American Marketer


5 emerging trends in fragrance marketing strategy

August 17, 2016

Jo White is managing director of fragrant launch specialist Five by Five Jo White is managing director of Five by Five


By Jo White

When almost half (49 percent) of all yearly perfume sales are over the festive period, having the right launch strategy in place is vital to success.

More than six in 10 women buy or receive perfume at Christmas, according to GMI data, making reaching this diverse audience and standing out from the crowd a significant challenge.

However, the vibrant scent market is meeting these challenges with gusto, not only through investing in new launches, but by embracing a broad range of digital platforms to better engage with consumers.

Perfume gifts may be ubiquitous at Christmas but their marketing strategies are anything but. Five key trends emerging this year include:

1. Digital discoveries: consumer as celebrity
At the heart of the shift in how perfume brands cut through the clutter is the rising role of social media on consumers’ buying habits.

Celebrities have long partnered with beauty brands to drive product purchasing. But consumers now have a greater affinity for an army of relatable beauty bloggers who test and share the latest scents, looks and fashions.

2. Embrace the theatre of scent
For an industry that has been built upon emotion and sensory experiences, launching new and immersive pop-up experiences is key to better connecting with consumers.

Fragrance retailer The Perfume Shop recently opened up ‘The Perfume Bar,’ a sensorial cocktail bar in London’s Mahiki nightclub. The pop-up included a bespoke cocktail menu inspired by best-selling scents.

For its part, Victor&Rolf brought the theatre to its pre-Christmas sampling campaign with an Instagram photo booth.

3. Marketing to Generation Me
In the post-recession era, promotions have become wallpaper to consumers bombarded by deals on a daily basis.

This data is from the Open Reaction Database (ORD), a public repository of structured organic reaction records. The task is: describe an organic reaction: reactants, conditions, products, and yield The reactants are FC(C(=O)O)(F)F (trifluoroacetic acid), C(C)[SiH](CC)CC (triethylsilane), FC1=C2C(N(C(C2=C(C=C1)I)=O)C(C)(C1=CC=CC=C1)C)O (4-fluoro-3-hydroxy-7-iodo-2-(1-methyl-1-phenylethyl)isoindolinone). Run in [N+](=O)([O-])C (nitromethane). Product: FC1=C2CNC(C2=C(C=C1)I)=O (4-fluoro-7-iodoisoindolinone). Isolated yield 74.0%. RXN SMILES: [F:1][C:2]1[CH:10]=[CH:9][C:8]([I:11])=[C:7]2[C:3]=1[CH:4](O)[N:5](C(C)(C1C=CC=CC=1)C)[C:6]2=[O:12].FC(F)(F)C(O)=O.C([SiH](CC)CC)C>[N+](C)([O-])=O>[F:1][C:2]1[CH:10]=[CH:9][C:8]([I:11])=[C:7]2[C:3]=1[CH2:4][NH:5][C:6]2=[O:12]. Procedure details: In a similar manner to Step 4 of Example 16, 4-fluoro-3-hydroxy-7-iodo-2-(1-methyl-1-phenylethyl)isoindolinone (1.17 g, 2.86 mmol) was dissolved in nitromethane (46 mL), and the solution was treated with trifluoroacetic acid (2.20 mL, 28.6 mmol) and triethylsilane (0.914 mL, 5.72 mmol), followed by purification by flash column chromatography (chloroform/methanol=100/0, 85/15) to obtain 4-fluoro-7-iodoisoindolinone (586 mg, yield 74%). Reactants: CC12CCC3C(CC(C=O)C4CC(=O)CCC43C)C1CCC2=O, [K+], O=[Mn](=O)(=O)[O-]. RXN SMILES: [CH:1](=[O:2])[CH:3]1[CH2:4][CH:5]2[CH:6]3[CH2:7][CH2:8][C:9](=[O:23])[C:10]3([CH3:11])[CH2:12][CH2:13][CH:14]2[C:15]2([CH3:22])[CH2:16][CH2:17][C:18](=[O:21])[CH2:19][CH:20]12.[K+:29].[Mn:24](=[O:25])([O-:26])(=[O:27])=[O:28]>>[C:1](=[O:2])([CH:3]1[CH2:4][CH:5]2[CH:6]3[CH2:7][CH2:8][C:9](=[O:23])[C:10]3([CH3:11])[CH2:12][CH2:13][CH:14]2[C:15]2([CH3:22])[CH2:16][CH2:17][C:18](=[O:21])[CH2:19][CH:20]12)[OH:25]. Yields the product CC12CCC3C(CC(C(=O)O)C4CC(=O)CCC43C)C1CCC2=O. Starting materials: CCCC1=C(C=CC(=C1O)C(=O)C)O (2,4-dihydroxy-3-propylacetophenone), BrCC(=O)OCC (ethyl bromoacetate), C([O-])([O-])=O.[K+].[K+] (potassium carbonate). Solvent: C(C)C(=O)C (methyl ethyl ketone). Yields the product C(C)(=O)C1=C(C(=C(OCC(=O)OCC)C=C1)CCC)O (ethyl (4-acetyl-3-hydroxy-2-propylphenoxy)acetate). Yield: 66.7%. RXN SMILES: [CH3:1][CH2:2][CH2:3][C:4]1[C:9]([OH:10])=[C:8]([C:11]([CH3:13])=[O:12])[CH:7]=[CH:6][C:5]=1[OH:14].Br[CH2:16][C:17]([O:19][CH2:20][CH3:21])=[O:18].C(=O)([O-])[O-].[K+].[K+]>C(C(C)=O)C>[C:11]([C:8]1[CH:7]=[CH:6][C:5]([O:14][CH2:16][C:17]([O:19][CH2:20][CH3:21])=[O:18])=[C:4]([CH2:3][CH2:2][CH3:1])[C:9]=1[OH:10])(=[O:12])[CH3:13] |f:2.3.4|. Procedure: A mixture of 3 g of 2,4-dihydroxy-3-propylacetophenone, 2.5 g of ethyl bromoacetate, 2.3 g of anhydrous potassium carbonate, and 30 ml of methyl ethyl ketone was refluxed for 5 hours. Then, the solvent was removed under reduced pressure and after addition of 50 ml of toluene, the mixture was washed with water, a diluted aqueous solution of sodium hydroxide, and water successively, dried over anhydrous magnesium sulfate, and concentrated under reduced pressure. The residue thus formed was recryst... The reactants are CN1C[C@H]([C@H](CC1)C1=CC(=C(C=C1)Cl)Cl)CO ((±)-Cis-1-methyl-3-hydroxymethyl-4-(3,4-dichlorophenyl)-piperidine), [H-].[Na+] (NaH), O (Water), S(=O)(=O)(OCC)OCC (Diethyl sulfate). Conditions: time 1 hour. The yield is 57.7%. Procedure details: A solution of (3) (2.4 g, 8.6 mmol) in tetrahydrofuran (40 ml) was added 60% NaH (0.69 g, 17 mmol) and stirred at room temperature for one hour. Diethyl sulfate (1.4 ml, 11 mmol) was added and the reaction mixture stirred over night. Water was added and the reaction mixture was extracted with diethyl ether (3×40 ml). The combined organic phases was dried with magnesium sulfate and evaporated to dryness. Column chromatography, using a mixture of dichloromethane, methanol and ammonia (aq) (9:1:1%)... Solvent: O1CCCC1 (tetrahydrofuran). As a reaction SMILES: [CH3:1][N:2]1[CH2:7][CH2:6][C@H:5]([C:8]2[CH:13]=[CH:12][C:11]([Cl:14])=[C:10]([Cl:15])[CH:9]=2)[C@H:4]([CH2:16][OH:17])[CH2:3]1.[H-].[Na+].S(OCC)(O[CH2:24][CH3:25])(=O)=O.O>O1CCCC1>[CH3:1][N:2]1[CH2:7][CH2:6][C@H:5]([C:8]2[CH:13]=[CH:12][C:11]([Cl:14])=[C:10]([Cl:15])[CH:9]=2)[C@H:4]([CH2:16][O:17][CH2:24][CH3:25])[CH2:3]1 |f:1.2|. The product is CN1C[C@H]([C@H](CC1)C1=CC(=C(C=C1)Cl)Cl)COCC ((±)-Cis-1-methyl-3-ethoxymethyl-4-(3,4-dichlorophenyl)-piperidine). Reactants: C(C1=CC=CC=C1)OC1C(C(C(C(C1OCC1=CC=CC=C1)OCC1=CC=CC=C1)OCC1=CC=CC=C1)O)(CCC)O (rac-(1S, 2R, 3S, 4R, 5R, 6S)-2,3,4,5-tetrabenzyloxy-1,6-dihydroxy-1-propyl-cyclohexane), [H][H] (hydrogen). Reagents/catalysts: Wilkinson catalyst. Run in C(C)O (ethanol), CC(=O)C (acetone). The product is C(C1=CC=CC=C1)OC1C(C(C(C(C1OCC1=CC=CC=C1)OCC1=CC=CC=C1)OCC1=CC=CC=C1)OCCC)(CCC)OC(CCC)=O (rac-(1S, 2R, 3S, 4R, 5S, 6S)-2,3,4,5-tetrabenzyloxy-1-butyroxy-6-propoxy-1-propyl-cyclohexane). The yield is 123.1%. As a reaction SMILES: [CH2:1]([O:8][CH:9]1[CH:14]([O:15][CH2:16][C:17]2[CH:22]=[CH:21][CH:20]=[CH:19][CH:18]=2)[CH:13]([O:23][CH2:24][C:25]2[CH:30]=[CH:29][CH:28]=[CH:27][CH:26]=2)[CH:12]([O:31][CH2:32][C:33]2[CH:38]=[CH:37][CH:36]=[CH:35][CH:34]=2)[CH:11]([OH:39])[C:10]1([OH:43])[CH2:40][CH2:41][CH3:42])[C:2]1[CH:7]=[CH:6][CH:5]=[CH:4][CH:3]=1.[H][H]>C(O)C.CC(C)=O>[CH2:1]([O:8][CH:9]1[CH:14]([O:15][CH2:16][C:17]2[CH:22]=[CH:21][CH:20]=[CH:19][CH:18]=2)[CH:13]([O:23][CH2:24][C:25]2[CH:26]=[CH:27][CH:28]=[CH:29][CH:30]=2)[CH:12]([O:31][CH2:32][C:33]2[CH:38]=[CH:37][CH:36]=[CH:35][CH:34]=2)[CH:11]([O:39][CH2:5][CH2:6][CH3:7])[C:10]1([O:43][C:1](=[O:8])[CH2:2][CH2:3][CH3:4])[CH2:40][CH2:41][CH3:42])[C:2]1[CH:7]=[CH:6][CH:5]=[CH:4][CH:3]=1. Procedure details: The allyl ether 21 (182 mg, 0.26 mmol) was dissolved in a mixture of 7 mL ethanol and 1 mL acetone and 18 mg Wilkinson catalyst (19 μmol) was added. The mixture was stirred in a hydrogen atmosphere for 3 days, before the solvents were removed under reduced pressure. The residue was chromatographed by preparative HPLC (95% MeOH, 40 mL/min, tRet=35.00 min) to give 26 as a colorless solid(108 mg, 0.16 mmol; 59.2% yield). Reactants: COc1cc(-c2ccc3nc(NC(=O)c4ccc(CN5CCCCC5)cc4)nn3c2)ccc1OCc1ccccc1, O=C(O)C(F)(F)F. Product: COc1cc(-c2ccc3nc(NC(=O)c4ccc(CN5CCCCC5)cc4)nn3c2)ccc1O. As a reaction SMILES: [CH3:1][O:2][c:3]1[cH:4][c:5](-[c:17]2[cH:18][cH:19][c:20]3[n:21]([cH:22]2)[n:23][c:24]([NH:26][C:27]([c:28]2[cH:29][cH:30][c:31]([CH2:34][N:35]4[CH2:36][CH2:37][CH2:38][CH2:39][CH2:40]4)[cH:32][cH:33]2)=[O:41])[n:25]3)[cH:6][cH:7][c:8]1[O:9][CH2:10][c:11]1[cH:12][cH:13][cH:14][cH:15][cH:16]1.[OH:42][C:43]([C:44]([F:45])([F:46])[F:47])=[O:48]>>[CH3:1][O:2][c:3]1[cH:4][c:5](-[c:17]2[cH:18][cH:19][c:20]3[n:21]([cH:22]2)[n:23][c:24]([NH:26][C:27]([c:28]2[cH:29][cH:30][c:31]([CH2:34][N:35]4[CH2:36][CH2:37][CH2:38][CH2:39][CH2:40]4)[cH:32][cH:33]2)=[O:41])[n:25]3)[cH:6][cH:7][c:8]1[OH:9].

Meanwhile, the traditional festive box set has run out of steam and sales are on the wane, which means brands need to dig deeper to entice consumers to try something new.

In line with this shift, a growing number of brands are turning to personalization to reassure consumers that perfume is not simply a bland gift.

The perfume market is ahead of the competition when it comes to embracing the “pindividualism” – pinterest/individualism – demanded by millennial consumers.

Other examples include Burberry offering consumers the chance to carve their initials on a bottle as well as the growth of scent wardrobes where brands such as Jo Malone and Bottega Veneta sell a wardrobe of scents to enable consumers to make their own distinctive fragrance.

4. Secret scents: return of exclusivity
The premium perfume market continues to thrive.

According to data from Euromonitor, the premium perfume sector continues to outperform the mass-market segment, with current value growth of 4 percent, compared with 2 percent for the former.

While historically perfume has been the mass-market entry-point for consumers seeking a slice of a brand beyond their budget, brands are increasingly seeking to bolster their premium credentials through limited distribution.

Louis Vuitton’s much-anticipated fragrance will launch this September and its launch has been shrouded in huge secrecy. Its perfume will not be available in duty-free, but only from Louis Vuitton boutiques.

5. Rise and rise of the sequel
Just as Hollywood has successfully minimized the risk of box-office disaster through a steady stream of re-works and sequels, smart perfume brands continue to grow their market share through new lines.

Established brands such as Hugo Boss have a successfully grown existing product lines, while Marc Jacobs continues to inspire consumers, with further sequels and sub-brands of its best-selling Daisy line consistently ranking in the top new launches of the year.

JUST AS MUCH as consumers seek the surprise and excitement of the new in a world of flux, the reassurance of a signature scent remains a key pillar for consumers and brands alike.

It is predicted that in the next four years the perfume industry will increase by an annual growth rate of 3 percent.

The brands that will drive this group are the ones moving quickly, taking advantage of the latest trends, innovating and adapting the way that they sell to their customers.

Jo White is managing director of fragrant launch specialist Five by Five, Southampton, England, United Kingdom. Reach her at